890d.00/239: Telegram

The Consul at Beirut ( Knabenshue ) to the Secretary of State

Also sent to Embassy at Paris. Official communiqué announces that General Sarrail under instructions his Government will leave for Paris to make verbal explanations.

[Page 117]

Having worked in close friendly personal and official cooperation with Gouraud, Weygand, De Caix and Dereffye, I offer, as an impartial but friendly observer, my unbiased opinion that, as a result of the incidents which occurred during the current year culminating in the Damascus affair, France’s position in Syria and the Lebanon is in many ways more difficult today than it has been since 1919 and that her prestige here is at its lowest ebb. It is the general consensus of opinion among all classes of people that because of the high respect and confidence in which they hold Weygand he is the one Frenchman who might reestablish France’s position here at less cost and effort than could be accomplished by a stranger to the people, be he ever so able. It has been the general belief that if Weygand were to replace Sarrail and be authorized to demand no indemnity and to grant amnesty to all political offenders, which under the circumstances seemed to be the only just policy to pursue, the gravest problems would have been overcome almost instantaneously. However latest indications are that the situation may soon be too far out of hand for a solution of the difficulty by the policy outlined, even by Weygand. The chaos existing here at present has caused an economic crisis which has materially affected our growing and already important trade with this country and the reestablishment of responsible government and public security is essential to our commercial interests here. [Paraphrase.] I may add that when Weygand was High Commissioner he was distinctly friendly to the United States and to American interests here. [End paraphrase.]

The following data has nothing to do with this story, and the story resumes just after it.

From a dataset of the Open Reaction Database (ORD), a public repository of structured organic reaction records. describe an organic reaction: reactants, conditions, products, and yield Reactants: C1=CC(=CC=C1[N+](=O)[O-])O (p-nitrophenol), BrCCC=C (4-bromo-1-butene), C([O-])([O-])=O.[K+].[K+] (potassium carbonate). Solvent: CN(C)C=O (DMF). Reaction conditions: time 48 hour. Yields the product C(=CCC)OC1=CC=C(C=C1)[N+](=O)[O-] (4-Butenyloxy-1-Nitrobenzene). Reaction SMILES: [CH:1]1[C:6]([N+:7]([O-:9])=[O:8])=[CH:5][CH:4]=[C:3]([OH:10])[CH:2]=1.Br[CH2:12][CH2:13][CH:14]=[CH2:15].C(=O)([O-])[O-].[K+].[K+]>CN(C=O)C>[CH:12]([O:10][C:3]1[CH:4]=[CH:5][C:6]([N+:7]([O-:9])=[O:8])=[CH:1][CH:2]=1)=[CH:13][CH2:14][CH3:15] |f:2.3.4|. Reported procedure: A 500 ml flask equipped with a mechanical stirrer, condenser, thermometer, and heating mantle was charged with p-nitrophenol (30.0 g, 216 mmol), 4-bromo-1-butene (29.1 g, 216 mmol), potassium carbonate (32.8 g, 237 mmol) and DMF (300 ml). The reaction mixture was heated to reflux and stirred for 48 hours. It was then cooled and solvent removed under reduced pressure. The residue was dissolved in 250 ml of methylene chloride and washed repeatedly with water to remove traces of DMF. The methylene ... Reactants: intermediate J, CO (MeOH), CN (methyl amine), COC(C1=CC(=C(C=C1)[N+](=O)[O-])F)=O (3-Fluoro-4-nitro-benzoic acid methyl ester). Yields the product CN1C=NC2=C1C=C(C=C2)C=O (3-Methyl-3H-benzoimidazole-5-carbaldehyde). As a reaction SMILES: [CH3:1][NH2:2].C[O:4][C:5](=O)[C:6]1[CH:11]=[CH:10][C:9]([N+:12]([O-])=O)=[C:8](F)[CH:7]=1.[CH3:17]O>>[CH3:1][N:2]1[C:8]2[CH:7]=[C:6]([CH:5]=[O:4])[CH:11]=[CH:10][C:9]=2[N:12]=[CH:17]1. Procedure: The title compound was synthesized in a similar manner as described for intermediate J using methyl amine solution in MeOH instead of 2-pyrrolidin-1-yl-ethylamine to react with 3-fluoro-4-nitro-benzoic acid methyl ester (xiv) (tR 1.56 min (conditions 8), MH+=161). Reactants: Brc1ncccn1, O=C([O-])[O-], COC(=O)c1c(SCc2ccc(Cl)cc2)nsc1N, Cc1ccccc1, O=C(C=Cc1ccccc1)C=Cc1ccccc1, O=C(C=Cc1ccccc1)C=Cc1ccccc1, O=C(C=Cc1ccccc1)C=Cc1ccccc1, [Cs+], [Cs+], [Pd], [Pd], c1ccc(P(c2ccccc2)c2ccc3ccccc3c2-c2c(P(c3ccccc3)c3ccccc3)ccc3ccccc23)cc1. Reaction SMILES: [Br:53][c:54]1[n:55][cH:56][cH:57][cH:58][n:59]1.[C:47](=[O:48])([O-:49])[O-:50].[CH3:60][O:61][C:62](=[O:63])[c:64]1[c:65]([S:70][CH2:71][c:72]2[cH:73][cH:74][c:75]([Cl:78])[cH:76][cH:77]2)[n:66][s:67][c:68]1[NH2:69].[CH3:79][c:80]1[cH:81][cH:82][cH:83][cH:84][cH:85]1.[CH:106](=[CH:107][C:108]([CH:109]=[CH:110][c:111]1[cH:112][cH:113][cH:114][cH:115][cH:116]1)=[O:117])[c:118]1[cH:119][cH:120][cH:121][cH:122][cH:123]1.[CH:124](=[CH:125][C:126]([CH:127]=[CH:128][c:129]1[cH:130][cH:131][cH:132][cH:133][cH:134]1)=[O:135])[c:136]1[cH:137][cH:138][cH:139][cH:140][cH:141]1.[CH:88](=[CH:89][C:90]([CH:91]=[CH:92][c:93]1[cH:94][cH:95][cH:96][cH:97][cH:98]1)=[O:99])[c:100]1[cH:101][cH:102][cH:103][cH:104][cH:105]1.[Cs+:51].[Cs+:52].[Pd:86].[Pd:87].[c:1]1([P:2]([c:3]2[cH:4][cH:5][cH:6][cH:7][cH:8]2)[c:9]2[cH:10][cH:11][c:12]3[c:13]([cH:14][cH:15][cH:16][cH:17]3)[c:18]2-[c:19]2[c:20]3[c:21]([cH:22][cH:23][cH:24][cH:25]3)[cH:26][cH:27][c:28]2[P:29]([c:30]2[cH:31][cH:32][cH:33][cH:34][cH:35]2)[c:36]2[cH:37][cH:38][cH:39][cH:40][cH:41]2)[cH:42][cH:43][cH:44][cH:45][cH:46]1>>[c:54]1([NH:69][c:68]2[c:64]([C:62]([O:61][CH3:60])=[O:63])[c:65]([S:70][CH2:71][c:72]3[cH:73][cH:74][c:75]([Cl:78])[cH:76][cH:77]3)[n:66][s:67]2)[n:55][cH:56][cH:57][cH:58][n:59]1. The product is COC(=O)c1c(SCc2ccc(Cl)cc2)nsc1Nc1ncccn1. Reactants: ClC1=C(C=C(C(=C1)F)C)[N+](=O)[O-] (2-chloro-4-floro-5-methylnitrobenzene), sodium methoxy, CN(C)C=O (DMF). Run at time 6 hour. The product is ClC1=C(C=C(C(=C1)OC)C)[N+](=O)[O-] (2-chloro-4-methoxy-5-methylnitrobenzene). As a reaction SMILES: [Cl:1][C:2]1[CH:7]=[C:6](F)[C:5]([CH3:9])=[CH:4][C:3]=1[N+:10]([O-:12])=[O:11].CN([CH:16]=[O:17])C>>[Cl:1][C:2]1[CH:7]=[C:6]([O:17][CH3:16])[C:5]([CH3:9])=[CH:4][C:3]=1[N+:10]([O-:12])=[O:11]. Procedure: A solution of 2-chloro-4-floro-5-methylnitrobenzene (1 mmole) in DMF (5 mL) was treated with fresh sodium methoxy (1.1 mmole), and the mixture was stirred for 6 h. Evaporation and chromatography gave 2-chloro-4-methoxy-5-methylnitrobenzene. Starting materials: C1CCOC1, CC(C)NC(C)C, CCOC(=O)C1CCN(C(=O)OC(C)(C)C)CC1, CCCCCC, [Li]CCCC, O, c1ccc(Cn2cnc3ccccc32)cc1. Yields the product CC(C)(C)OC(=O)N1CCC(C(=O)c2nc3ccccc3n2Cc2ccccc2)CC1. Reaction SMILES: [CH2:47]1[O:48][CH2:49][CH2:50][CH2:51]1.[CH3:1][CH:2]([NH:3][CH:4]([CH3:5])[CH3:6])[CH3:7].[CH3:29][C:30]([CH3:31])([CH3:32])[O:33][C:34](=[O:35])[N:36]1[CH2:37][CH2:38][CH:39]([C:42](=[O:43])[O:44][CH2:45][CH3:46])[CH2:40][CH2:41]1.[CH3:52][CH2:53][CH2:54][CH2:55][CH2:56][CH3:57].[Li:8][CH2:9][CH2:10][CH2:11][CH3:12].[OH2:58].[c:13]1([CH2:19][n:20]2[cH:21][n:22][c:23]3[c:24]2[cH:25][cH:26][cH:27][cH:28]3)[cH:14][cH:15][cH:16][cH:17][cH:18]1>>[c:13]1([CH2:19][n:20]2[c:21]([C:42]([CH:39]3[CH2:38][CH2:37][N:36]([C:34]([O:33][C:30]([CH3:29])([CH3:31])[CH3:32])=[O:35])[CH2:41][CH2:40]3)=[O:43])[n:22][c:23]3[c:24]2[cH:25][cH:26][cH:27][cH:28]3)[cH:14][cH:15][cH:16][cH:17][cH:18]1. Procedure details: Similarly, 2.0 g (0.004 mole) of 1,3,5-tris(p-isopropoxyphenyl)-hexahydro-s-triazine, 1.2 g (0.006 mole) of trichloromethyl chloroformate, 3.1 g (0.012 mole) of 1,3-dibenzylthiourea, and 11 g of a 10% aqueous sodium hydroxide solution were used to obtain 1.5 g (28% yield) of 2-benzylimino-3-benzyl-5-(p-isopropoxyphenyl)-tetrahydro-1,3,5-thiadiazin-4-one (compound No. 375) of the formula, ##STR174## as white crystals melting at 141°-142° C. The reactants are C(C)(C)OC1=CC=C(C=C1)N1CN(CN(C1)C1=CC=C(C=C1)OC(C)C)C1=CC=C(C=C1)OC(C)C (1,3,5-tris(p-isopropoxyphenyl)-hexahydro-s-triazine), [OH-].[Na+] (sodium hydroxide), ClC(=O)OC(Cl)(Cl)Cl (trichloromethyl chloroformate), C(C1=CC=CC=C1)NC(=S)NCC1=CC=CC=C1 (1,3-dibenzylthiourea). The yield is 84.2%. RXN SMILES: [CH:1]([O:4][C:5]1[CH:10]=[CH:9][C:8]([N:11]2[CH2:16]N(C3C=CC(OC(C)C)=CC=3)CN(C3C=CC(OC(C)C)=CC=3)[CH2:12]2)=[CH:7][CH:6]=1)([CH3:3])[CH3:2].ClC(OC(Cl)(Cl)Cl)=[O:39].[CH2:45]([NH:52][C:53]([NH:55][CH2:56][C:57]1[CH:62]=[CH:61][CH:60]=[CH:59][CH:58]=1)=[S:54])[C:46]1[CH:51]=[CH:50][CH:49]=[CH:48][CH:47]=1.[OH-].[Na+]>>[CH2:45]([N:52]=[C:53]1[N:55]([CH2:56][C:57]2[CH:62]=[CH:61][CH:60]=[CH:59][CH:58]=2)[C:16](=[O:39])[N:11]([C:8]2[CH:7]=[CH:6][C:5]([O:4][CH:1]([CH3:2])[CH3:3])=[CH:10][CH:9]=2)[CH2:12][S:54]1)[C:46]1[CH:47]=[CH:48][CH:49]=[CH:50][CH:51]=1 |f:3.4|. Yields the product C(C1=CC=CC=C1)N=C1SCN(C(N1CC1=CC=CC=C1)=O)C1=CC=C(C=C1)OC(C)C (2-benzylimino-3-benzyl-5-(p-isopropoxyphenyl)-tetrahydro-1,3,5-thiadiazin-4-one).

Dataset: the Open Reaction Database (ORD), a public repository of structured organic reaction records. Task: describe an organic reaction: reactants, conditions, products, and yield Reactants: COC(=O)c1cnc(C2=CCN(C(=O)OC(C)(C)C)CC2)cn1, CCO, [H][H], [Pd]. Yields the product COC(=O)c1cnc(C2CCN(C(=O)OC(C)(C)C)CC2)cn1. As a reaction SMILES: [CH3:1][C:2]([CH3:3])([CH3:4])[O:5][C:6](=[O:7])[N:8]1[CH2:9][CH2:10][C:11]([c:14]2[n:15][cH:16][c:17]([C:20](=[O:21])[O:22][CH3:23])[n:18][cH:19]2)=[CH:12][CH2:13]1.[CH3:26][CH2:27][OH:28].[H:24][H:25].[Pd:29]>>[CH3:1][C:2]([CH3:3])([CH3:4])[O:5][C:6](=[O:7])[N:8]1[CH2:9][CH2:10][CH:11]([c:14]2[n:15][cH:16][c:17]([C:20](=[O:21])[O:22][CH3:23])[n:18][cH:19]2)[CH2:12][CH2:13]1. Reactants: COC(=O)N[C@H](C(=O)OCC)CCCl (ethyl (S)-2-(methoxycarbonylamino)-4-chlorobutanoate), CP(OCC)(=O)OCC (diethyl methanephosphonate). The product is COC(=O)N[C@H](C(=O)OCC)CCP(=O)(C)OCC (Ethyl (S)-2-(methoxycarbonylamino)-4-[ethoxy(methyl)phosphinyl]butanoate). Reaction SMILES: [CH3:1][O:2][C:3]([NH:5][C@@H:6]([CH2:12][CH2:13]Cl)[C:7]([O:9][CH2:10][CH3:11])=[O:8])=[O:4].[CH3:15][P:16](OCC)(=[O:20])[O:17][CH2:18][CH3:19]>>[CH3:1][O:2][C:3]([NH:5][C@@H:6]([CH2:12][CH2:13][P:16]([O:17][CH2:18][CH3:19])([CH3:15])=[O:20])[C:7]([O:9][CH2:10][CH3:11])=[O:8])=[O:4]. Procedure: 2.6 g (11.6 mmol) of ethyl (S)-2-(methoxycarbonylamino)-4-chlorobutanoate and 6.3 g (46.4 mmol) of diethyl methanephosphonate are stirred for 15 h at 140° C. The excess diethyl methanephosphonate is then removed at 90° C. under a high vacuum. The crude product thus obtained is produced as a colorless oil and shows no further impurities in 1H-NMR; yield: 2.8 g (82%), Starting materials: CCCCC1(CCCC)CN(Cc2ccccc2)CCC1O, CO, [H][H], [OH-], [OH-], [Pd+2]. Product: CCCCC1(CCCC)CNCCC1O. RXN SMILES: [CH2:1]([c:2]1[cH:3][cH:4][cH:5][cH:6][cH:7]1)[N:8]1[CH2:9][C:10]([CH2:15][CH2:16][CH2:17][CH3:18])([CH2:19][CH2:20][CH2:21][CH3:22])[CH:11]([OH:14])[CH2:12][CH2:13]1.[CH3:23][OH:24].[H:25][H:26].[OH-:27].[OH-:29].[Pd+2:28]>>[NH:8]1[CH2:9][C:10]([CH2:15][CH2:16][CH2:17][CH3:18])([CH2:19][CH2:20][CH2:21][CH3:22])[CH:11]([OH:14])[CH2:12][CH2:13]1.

Knabenshue